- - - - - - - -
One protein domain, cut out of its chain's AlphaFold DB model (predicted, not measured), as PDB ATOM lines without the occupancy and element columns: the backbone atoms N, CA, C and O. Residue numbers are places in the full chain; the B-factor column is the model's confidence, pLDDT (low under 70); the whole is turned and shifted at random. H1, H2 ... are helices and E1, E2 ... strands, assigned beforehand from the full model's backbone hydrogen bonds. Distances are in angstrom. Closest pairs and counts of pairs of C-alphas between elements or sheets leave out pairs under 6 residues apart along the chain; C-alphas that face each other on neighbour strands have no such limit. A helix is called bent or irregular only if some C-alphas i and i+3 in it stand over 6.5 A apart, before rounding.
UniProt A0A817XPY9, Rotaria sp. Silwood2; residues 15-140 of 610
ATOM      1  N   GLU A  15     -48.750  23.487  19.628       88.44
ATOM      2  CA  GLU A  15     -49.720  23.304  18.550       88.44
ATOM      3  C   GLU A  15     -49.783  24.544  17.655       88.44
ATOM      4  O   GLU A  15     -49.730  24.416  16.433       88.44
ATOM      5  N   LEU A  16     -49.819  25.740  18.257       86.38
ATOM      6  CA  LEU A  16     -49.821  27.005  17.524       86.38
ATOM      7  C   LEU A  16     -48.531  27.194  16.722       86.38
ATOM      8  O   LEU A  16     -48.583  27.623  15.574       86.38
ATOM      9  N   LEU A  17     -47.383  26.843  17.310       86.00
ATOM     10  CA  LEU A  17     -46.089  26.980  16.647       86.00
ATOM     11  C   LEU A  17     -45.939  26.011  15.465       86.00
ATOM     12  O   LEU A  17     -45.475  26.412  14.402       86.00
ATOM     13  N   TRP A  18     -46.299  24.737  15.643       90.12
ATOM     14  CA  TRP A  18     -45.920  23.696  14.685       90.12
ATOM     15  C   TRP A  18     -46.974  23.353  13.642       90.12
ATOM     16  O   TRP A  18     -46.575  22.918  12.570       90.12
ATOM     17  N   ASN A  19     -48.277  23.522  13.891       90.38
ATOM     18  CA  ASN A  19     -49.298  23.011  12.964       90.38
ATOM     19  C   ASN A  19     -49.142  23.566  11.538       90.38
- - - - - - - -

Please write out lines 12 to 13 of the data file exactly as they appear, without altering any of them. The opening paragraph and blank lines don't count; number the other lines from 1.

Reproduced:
ATOM     11  C   LEU A  17     -45.939  26.011  15.465       86.00
ATOM     12  O   LEU A  17     -45.475  26.412  14.402       86.00